Obama's second term won't be easyby Jurek Martin / November 28, 2012 / Leave a comment
Published in December 2012 issue of Prospect Magazine
How will he play his cards? (photo: Obama 2012)
The hoariest cliché in Japan is that, “in politics, an inch ahead is darkness.” It is not quite that bleak for Barack Obama, having won election to a second term by a pretty comfortable margin, but it is still at best murky. That is less because of the proximate issues on his plate—the “fiscal cliff,” a still sluggish economy, the Middle East in turmoil, generals caught with pants down—and more a reflection of the political and cultural climate in which he must operate. The cold fact is that the 44th president is far from master of all he surveys.
That is why there is far too much loose talk about second term mandates. The last four re-elected presidents all fell foul of extraneous events: Richard Nixon was tripped up by Watergate, Ronald Reagan by Iran-Contra, Bill Clinton by Monica Lewinsky, George W Bush by an unending and unpaid for war in Iraq. Reagan got lucky in his second four years because the Soviet empire began falling apart under its own weight, and Clinton benefited from the economy going gangbusters, but W left office as unpopular as any president—and everyone knows what happened to Tricky Dick. All these governed in less polarised times than today.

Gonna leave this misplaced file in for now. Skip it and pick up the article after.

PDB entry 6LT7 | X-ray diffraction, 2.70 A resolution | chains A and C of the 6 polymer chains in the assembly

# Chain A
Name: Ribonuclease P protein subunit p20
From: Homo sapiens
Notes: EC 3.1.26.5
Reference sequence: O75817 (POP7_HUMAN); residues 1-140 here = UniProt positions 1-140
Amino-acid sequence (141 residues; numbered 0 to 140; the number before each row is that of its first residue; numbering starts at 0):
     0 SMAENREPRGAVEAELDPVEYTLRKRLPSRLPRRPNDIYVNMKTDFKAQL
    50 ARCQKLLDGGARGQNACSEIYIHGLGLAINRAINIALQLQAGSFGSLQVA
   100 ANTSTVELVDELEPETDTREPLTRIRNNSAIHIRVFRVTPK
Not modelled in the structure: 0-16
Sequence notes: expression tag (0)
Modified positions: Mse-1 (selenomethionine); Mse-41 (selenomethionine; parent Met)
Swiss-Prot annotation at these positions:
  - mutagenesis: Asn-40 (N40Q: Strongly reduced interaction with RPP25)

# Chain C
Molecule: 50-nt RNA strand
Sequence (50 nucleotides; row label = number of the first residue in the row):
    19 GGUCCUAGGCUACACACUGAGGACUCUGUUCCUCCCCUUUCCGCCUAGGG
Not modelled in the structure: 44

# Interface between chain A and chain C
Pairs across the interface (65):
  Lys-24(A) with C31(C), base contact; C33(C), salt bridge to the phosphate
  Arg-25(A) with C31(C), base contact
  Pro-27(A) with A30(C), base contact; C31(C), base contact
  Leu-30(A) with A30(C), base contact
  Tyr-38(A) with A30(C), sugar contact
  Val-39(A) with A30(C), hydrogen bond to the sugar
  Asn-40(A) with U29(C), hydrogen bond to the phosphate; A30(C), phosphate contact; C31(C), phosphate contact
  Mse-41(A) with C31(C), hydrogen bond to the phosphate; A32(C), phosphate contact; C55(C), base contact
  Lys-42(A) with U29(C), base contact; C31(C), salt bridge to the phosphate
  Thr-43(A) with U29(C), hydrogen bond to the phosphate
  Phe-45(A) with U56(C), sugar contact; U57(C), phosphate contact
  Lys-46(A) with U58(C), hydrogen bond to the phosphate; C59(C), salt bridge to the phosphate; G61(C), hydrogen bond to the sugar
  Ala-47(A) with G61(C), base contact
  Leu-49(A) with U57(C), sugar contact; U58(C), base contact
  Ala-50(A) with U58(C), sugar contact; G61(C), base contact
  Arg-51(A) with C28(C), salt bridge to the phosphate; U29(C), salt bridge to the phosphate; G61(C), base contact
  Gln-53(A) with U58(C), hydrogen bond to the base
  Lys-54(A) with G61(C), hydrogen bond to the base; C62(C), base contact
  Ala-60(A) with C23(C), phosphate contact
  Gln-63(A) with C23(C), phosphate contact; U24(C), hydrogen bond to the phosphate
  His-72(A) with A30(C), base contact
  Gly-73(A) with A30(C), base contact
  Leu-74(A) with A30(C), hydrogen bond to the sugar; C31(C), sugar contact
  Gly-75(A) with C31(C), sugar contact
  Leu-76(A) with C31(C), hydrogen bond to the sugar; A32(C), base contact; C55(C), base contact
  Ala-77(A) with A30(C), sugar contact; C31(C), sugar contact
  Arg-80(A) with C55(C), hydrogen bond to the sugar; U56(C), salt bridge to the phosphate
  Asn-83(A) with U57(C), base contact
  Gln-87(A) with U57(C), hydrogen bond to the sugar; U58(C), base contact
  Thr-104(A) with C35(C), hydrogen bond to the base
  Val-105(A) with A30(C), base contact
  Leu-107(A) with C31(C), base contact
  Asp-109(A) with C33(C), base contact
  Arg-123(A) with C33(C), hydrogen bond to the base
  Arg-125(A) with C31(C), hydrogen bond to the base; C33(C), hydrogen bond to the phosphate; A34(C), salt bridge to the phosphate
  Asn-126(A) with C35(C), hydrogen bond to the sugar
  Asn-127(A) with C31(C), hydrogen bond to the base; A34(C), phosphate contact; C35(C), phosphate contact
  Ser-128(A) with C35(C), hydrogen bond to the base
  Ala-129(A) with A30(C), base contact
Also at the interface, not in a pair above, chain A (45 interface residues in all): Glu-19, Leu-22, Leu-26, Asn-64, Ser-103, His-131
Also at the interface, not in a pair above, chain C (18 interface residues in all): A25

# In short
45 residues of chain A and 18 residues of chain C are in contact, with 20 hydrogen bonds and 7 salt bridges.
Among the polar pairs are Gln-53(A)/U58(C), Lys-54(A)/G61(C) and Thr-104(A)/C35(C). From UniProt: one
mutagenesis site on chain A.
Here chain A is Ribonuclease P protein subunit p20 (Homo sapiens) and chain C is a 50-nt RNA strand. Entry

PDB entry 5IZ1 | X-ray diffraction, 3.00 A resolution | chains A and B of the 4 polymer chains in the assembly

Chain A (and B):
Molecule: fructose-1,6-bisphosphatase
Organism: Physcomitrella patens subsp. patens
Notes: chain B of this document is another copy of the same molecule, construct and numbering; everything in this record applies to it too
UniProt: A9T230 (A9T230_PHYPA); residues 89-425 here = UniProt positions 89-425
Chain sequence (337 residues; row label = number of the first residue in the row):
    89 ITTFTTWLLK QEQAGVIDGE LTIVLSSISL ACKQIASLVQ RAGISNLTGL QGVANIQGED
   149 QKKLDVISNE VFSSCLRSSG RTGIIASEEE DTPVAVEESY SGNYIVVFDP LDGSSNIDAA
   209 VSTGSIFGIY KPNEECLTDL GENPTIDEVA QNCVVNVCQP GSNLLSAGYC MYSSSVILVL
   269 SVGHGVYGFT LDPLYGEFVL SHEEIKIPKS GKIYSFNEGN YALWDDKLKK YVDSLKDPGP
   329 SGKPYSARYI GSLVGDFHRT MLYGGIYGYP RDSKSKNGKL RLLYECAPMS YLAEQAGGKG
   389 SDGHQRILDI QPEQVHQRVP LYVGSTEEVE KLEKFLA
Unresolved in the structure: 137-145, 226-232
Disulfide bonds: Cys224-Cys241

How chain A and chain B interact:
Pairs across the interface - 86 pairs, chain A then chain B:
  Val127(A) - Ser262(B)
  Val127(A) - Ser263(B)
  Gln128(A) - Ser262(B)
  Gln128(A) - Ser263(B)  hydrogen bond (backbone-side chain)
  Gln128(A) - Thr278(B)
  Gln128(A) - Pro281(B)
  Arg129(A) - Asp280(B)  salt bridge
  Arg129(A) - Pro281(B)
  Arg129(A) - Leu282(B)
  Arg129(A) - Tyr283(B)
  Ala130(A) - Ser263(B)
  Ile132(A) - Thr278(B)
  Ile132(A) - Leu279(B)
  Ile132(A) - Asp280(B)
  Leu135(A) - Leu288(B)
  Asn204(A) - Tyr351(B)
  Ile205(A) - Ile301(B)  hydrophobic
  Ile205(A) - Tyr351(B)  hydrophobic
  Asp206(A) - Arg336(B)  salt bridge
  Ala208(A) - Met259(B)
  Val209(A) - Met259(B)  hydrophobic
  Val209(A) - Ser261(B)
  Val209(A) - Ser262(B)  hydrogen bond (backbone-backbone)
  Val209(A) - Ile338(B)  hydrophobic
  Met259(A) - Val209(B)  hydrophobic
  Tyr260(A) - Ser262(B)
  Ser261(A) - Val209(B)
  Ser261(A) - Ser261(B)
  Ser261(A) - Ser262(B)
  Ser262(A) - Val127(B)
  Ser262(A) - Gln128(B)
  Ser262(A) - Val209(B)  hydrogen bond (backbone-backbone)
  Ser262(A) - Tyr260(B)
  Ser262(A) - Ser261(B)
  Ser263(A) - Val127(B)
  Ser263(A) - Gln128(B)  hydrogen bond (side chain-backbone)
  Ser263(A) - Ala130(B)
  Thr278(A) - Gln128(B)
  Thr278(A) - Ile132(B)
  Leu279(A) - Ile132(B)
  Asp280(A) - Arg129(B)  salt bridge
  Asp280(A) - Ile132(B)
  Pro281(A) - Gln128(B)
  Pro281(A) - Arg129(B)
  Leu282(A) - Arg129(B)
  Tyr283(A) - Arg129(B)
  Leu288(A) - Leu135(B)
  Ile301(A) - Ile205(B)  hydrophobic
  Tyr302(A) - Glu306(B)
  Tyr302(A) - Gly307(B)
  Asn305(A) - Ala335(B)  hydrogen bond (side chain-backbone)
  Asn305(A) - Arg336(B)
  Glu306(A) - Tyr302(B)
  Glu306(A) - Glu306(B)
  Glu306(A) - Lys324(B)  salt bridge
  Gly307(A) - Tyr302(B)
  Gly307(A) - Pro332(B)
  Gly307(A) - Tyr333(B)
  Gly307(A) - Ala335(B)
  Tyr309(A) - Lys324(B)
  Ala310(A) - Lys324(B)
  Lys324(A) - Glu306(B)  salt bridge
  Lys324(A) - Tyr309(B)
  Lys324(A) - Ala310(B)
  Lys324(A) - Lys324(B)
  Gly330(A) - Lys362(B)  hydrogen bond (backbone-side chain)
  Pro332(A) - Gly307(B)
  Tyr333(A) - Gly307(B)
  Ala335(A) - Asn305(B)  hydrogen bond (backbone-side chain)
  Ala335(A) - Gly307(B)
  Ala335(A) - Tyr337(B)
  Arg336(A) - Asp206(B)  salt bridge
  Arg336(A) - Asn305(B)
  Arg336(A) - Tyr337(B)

In many respects, Barack Obama, leaving aside the colour of his skin, does not conform to presidential stereotype. For a start, the suspicion persists that he does not much like the practice of politics. He does not glad-hand, arm-twist, horse-trade or even schmooze. His most recent biographer, David Maraniss, believes that he is more an anthropologist than a quintessential politician, the observer as president if you will, understanding much but somehow disengaged, sometimes even from himself. Harry Truman once said that, “if you want a friend in Washington, get a dog.” Obama has a Portuguese water variety, plus his family and the old mates with whom he plays basketball, which makes him pretty self-contained.